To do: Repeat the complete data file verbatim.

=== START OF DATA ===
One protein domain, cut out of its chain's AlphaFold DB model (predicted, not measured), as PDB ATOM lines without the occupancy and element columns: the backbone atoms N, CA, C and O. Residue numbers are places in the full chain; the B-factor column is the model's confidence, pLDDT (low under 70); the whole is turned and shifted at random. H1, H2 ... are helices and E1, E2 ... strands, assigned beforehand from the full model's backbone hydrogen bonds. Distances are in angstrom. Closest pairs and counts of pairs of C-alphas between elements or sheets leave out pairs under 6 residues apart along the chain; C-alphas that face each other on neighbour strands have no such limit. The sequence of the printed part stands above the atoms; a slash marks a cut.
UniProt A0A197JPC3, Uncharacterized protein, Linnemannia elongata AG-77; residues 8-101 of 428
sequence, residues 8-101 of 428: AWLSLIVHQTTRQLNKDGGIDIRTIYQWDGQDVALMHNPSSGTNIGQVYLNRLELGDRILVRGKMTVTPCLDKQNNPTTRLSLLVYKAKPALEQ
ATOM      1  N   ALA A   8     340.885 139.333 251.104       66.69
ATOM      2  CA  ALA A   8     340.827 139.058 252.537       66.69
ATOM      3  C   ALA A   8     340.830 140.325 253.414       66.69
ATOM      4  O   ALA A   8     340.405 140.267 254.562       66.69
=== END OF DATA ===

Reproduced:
One protein domain, cut out of its chain's AlphaFold DB model (predicted, not measured), as PDB ATOM lines without the occupancy and element columns: the backbone atoms N, CA, C and O. Residue numbers are places in the full chain; the B-factor column is the model's confidence, pLDDT (low under 70); the whole is turned and shifted at random. H1, H2 ... are helices and E1, E2 ... strands, assigned beforehand from the full model's backbone hydrogen bonds. Distances are in angstrom. Closest pairs and counts of pairs of C-alphas between elements or sheets leave out pairs under 6 residues apart along the chain; C-alphas that face each other on neighbour strands have no such limit. The sequence of the printed part stands above the atoms; a slash marks a cut.
UniProt A0A197JPC3, Uncharacterized protein, Linnemannia elongata AG-77; residues 8-101 of 428
sequence, residues 8-101 of 428: AWLSLIVHQTTRQLNKDGGIDIRTIYQWDGQDVALMHNPSSGTNIGQVYLNRLELGDRILVRGKMTVTPCLDKQNNPTTRLSLLVYKAKPALEQ
ATOM      1  N   ALA A   8     340.885 139.333 251.104       66.69
ATOM      2  CA  ALA A   8     340.827 139.058 252.537       66.69
ATOM      3  C   ALA A   8     340.830 140.325 253.414       66.69
ATOM      4  O   ALA A   8     340.405 140.267 254.562       66.69